Philip’s Academy Charter School has earned several awards and recognition. New Jersey Farm to School Network and Edible Jersey Magazine holds a yearly competition for “School Garden of the Year” and Philip’s Academy was mentioned as one of the top schools in New Jersey with an amazing school garden. If that is not an accomplishment, I don’t know what is! Students at Philip’s Academy have also had the opportunity to be interviewed by reporters from CBS and PBS NewsHour, with reports varying from the roof garden to the curriculum.
As an architecture student, I cannot help but look at Philip’s Academy as a design exercise. As soon as I entered the school, I was met by a grand staircase. The interior is quite compelling because of its open plan, the same strategy used in the Dining Room. A top of the staircase stands the secretary’s desk. This is different than most schools I have visited that have the secretary in a separate office rather than the hallway. This technique embodies the idea that has been discussed several times throughout this essay; the importance of community. When administrative personnel are open to everyone rather than being placed in an office, it allows relationships to build between students because staff is easily accessible.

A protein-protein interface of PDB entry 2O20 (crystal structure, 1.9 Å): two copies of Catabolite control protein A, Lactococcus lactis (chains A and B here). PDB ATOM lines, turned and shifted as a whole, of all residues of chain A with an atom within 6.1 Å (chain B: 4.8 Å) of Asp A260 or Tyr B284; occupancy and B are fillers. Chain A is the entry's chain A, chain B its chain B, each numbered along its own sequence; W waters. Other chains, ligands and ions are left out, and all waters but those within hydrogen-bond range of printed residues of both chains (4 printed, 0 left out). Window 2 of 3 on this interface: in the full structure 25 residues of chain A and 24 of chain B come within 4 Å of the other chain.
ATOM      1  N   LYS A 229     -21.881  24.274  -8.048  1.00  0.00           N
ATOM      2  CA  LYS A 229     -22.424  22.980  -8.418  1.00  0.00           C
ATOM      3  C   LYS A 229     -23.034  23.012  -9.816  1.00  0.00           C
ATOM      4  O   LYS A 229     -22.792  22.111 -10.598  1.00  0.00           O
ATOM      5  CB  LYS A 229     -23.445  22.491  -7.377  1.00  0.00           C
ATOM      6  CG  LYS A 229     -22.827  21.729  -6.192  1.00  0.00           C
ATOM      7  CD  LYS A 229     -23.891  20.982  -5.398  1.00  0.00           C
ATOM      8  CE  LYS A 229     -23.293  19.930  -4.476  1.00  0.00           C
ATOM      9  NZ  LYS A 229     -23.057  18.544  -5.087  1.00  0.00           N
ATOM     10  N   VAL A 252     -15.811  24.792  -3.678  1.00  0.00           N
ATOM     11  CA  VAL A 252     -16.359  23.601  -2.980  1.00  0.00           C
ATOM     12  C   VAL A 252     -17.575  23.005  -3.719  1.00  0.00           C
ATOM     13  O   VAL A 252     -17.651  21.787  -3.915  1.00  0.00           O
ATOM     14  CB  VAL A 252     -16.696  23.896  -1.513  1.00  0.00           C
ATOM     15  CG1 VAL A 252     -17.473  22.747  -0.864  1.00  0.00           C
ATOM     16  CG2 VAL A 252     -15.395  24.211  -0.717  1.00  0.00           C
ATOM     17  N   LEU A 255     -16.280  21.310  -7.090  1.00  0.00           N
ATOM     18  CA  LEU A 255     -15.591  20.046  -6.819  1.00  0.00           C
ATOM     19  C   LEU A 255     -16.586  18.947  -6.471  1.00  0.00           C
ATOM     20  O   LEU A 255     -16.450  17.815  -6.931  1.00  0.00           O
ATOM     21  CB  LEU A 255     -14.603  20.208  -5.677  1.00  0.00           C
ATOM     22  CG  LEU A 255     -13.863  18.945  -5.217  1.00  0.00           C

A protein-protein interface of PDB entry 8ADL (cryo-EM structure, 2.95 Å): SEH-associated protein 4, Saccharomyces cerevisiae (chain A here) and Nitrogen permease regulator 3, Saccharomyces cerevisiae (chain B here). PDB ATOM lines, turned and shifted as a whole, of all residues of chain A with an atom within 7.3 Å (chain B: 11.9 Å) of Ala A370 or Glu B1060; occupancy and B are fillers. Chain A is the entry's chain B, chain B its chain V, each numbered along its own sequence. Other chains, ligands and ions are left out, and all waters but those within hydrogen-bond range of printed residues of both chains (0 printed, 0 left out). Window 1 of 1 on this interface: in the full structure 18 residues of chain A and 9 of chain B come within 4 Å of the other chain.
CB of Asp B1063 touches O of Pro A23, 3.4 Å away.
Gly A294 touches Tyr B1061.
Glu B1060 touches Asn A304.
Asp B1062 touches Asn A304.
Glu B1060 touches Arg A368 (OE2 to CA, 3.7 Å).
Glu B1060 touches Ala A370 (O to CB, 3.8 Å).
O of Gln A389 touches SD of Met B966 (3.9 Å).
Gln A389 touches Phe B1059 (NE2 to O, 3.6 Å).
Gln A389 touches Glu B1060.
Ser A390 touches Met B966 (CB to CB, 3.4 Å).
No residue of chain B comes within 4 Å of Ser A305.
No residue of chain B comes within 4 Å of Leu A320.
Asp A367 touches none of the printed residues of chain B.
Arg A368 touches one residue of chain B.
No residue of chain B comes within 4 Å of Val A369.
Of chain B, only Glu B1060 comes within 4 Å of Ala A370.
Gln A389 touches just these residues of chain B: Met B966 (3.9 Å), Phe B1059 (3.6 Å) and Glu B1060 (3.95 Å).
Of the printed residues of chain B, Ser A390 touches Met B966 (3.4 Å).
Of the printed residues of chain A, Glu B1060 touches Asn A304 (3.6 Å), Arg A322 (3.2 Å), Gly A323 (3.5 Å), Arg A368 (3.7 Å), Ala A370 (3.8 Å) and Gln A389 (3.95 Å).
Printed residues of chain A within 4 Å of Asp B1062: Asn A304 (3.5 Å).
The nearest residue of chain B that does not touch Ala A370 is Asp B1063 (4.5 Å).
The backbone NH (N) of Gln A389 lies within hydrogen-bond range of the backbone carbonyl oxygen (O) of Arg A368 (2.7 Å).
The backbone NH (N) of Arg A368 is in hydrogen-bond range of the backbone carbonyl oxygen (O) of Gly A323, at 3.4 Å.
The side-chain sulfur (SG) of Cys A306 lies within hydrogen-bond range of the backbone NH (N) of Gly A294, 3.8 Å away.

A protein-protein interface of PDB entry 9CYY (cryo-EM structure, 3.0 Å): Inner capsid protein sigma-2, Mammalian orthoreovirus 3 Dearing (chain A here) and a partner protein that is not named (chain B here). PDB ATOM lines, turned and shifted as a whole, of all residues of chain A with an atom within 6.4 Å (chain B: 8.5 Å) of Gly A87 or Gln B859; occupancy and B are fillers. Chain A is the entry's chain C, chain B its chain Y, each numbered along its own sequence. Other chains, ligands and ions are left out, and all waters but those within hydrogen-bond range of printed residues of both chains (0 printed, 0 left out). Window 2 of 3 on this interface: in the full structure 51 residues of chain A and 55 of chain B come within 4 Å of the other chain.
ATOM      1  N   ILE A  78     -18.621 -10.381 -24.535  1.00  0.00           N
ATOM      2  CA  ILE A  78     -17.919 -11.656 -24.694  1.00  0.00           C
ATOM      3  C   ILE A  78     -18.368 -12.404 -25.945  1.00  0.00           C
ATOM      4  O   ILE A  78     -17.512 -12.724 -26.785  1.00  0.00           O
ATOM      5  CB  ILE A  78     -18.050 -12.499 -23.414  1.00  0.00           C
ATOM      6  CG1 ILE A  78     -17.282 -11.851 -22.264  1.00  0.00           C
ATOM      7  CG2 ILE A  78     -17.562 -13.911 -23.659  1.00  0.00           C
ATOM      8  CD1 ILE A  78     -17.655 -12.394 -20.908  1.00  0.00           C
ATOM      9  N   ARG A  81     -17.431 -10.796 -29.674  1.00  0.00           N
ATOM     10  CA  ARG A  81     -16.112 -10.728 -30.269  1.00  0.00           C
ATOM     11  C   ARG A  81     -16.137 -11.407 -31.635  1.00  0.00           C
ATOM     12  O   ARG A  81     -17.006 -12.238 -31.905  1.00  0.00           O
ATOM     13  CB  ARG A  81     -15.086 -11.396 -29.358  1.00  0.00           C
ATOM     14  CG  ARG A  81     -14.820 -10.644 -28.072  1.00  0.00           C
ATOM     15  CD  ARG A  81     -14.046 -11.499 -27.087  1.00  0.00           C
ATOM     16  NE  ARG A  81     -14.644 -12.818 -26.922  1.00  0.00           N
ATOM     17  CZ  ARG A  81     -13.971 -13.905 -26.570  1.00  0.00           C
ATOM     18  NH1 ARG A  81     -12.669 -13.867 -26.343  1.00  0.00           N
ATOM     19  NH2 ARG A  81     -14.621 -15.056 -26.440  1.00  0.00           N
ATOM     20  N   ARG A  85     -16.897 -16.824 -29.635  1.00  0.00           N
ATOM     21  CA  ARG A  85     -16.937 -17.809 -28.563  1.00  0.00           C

Another design technique that I appreciated was the attention to detail. Each floor has a different theme, ranging from the ground to the sky. The higher one gets to the top floor, the color scheme becomes closer to that of the sky.